Below is an analysis of the prospects in the farm system of the Colorado Rockies. Scouting reports are compiled with information provided by industry sources as well as from our own (both Eric Longenhagen’s and Kiley McDaniel’s) observations. For more information on the 20-80 scouting scale by which all of our prospect content is governed you can click here. For further explanation of the merits and drawbacks of Future Value, read this.
All of the numbered prospects here also appear on The Board, a new feature at the site that offers sortable scouting information for every organization. That can be found here.
Other Prospects of Note
Grouped by type and listed in order of preference within each category.
Take a good long look at this group because this is where both Mike Tauchman and Garrett Cooper would likely have been in a purely heuristic version of this list the last few years. The Rockies have had viable big league bats lurking at Triple-A and the Yankees pilfered both of them. Fernandez was suspended for amphetamine usage last year and he only hit .235 with two dingers after he returned. We’re still on him as a 55 raw power corner guy who walks and hits the ball in the air a lot, but he’s gotta come out of the gate hot in 2020 or he’s falling off the list. Golden has 77 homers in two and a half pro seasons but he’s also striking out a third of the time and is 25 years old. Fuentes might be a corner bench bat, but his power output was down last year and he needs to bounce back. Mundell has plus raw but lacks the positional versatility to be a role player.
There are lots of these guys in the system. Rosa is on track to be a low 40 FV once he’s at the upper levels since he has middle relief stuff. Lawrence is an upper-90s sidearmer with very poor pitch execution. Poulin is another UConn fireballer with a violent, low-slot delivery. Martinez will touch 97 and has a plus curveball, but he’s arguably a 30 athlete and has been old for his level the last two years. Mejia has a great arm action and has been into the upper-90s as a teenager, but he has 30-grade control. Justo is a fastball-only guy in his mid-20s, but he touches 100. Boby Johnson spent two years at Fort Scott Community College before he ended up at Bradley and was finally seen. He’s a pretty athletic 91-96 and throws a ton of strikes. Nikorak’s velo is back after Tommy John, but it doesn’t really play.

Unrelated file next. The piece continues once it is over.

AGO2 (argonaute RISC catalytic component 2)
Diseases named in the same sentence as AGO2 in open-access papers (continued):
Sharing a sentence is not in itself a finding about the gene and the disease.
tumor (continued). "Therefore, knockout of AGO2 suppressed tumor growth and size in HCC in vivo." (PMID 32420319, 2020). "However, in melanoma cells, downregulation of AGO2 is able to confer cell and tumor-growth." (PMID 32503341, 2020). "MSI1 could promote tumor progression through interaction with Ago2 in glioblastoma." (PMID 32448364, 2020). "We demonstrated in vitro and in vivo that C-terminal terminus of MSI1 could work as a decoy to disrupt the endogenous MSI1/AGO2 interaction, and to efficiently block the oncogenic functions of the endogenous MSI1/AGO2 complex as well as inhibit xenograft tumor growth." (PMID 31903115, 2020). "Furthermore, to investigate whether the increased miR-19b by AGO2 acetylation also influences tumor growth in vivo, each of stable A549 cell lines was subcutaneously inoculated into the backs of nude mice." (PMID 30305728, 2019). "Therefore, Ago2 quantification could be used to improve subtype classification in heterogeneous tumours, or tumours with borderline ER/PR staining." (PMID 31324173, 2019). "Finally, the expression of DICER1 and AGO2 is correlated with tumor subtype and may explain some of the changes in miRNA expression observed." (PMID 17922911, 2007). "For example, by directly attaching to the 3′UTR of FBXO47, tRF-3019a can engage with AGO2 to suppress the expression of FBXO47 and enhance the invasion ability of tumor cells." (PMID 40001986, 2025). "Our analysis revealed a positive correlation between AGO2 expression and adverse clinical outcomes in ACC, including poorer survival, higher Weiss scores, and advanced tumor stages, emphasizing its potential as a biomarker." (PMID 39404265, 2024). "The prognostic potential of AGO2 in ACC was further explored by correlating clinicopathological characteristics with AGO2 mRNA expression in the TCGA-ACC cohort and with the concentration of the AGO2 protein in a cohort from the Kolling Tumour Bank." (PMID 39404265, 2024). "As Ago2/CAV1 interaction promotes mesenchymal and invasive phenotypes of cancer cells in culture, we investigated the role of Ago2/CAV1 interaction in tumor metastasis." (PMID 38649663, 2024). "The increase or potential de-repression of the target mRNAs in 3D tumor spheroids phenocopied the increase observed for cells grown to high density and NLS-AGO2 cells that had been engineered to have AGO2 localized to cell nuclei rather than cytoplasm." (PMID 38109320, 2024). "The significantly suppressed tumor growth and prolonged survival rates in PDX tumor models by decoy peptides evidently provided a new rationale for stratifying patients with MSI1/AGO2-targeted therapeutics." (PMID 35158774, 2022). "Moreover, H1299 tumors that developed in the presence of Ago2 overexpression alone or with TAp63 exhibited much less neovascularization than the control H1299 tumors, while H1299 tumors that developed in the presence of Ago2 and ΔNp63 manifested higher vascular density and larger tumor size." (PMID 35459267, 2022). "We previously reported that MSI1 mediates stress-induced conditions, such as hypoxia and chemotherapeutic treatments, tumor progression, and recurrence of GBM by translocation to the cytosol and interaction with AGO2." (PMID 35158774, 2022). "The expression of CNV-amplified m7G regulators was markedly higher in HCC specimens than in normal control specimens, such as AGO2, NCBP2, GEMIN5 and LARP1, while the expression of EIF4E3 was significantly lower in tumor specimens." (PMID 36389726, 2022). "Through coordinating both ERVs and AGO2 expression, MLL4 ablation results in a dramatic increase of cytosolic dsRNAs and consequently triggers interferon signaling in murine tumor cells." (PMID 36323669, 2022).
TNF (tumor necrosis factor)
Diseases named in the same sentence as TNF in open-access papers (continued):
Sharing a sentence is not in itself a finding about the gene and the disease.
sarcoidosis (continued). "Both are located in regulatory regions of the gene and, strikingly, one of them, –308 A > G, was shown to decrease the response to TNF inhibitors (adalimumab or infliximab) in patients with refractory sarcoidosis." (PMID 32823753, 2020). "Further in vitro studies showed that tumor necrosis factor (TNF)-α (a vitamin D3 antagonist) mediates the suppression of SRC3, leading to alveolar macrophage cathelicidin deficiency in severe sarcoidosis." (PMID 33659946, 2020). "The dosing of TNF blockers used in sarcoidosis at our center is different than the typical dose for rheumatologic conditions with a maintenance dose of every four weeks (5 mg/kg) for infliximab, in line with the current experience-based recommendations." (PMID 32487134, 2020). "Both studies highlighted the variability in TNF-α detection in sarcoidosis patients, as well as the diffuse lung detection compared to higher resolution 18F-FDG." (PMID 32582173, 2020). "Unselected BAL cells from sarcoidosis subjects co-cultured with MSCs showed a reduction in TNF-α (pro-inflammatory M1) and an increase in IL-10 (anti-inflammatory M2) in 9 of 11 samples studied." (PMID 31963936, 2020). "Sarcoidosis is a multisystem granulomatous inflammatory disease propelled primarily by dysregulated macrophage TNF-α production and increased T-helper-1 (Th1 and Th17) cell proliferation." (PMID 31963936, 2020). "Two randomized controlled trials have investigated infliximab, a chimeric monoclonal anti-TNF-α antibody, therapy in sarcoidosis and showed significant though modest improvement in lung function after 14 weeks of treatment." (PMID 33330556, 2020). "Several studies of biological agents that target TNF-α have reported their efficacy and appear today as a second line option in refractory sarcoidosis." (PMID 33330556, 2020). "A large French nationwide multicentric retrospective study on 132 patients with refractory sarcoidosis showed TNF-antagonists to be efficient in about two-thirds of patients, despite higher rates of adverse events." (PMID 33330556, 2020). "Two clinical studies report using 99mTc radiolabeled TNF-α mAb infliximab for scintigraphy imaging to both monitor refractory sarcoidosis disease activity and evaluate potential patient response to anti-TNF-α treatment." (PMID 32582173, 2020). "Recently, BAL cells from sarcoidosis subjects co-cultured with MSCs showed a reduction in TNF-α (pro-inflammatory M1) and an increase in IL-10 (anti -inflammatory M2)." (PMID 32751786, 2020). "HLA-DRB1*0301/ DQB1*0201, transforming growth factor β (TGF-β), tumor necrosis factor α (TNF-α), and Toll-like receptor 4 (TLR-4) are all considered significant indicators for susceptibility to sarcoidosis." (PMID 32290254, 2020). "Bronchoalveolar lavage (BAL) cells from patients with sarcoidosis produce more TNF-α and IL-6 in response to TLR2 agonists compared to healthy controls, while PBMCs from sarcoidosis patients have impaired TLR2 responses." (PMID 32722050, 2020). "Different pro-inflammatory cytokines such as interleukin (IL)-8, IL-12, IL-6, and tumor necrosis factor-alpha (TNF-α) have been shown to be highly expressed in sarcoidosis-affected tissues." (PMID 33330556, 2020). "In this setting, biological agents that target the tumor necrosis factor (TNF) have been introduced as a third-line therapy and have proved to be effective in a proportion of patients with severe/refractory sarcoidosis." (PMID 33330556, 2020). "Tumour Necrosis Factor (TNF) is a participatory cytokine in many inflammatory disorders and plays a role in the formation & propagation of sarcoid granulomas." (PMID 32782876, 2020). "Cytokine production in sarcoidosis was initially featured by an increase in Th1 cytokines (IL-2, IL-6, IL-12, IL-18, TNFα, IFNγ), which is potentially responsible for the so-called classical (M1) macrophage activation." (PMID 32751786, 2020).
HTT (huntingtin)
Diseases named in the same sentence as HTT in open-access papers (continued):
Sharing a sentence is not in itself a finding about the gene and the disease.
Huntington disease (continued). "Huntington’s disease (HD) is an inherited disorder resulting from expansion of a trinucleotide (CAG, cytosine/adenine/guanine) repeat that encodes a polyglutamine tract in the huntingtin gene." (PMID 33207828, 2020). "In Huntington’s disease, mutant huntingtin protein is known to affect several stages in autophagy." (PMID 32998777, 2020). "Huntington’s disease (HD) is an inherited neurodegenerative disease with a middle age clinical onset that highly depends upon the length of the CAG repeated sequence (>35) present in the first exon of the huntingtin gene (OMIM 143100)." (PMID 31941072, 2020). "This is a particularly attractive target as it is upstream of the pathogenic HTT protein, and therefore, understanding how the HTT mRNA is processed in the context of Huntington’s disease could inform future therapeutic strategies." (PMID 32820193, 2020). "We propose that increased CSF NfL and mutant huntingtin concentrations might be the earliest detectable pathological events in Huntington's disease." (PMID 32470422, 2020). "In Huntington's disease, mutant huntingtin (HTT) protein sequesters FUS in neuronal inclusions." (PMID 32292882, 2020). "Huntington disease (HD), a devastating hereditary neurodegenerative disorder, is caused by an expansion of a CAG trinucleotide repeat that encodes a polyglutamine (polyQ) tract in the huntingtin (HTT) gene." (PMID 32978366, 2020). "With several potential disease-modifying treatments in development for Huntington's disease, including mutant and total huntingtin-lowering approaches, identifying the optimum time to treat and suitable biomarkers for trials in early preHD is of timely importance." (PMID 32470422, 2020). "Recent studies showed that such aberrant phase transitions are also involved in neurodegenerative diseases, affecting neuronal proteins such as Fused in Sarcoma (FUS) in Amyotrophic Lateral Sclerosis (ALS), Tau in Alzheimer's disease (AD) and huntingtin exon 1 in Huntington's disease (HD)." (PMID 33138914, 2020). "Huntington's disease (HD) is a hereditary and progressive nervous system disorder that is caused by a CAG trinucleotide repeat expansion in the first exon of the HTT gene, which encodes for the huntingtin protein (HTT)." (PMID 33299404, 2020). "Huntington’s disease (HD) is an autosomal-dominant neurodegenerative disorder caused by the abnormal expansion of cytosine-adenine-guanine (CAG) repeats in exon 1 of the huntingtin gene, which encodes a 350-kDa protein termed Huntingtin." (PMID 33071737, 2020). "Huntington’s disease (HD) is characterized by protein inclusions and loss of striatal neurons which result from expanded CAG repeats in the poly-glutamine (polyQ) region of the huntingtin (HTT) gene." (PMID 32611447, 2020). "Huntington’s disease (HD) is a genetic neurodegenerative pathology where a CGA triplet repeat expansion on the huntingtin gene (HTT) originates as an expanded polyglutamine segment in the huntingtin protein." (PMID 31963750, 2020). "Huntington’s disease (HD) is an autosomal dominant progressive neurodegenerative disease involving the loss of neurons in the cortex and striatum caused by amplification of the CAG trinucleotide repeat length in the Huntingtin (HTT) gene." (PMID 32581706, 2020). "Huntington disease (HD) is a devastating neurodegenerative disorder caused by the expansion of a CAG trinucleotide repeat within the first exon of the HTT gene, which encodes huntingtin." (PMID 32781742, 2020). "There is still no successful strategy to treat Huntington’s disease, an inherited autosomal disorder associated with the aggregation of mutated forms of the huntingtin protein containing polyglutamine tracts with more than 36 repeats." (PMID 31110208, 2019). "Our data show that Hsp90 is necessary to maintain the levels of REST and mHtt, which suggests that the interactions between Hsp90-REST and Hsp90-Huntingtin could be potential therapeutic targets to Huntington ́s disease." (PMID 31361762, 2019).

These are all frame-based projection lottery tickets, though Restituyo is also a 70 runner who might be an impact defender in center one day. The others are corner guys whose bodies and swing development should be monitored.
Horn has had a rough couple of years due to family tragedy and an emergency surgery that derailed the early part of his draft spring. At his best, he’ll touch 95 (he was up to 97 in high school), and flash a plus curveball and serviceable change and slider. Bush is a vertical arm slot lefty whose fringe fastball velocity plays up due to deception, and his curveball has terrific depth. He has a passable change that could help make him a spot starter. Kilkenny is coming off of surgery.
This system is very heavy on corner bats because the club seems to be pretty good at picking them. There has to be some amount of consolidation of the infielders in this org, and probably soon. You can clearly see the layers of this farm the way you can in a well-made biscuit. The top is comprised of hitters, the bottom full of recently-acquired arms. Why so few up near the top with the other mature, or potential long-term impact talents? Well, so many of the pitchers Colorado has drafted over the last several years have either gotten hurt, been bad, or both. David Hill, Javier Medina, Nikorak, Kilkenny, Pint, Tyler — it’s a long list of pitchers who either have gotten hurt or fallen short of even modest expectations. Some of the very recent developments (Goudeau, Rolison) and acquisitions indicate improvement, but let’s wait a bit to see what kind of results this farm yields. It’s got to be tough to try to build a talent pipeline meant to fit your big league ballpark’s unique hitting environment, but the vanilla college pitchability guys just aren’t working.
We have to preface this by reminding you that Eric lives in Arizona and is horribly biased because he wants to see more players, but why the heck don’t the Rockies have an AZL team? Their exciting group of teenage hitters spent their summer facing college pitching when they’d probably have been better off against same-aged pupils in Arizona. There’s no evidence to which we can point that justifies this approach, and aside from Raimel Tapia, this org has struggled to develop homegrown players from Latin America who are all asked to jump right from the DSL to Advanced Rookie ball.